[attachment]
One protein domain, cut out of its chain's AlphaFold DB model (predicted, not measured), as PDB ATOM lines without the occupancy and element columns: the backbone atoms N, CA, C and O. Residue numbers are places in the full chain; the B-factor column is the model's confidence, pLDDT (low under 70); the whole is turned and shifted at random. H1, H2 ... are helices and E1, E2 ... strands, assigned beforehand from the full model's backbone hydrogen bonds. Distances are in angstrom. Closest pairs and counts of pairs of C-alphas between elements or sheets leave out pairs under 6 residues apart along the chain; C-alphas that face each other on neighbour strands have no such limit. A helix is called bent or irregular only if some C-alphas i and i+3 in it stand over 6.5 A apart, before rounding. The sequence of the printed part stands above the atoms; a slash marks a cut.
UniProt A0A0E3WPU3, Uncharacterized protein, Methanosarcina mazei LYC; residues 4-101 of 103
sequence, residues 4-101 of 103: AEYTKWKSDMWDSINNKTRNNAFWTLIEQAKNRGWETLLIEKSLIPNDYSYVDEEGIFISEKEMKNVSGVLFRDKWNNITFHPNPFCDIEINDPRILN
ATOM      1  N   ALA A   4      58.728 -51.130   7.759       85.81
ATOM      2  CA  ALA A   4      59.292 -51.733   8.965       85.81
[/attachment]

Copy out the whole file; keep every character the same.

One protein domain, cut out of its chain's AlphaFold DB model (predicted, not measured), as PDB ATOM lines without the occupancy and element columns: the backbone atoms N, CA, C and O. Residue numbers are places in the full chain; the B-factor column is the model's confidence, pLDDT (low under 70); the whole is turned and shifted at random. H1, H2 ... are helices and E1, E2 ... strands, assigned beforehand from the full model's backbone hydrogen bonds. Distances are in angstrom. Closest pairs and counts of pairs of C-alphas between elements or sheets leave out pairs under 6 residues apart along the chain; C-alphas that face each other on neighbour strands have no such limit. A helix is called bent or irregular only if some C-alphas i and i+3 in it stand over 6.5 A apart, before rounding. The sequence of the printed part stands above the atoms; a slash marks a cut.
UniProt A0A0E3WPU3, Uncharacterized protein, Methanosarcina mazei LYC; residues 4-101 of 103
sequence, residues 4-101 of 103: AEYTKWKSDMWDSINNKTRNNAFWTLIEQAKNRGWETLLIEKSLIPNDYSYVDEEGIFISEKEMKNVSGVLFRDKWNNITFHPNPFCDIEINDPRILN
ATOM      1  N   ALA A   4      58.728 -51.130   7.759       85.81
ATOM      2  CA  ALA A   4      59.292 -51.733   8.965       85.81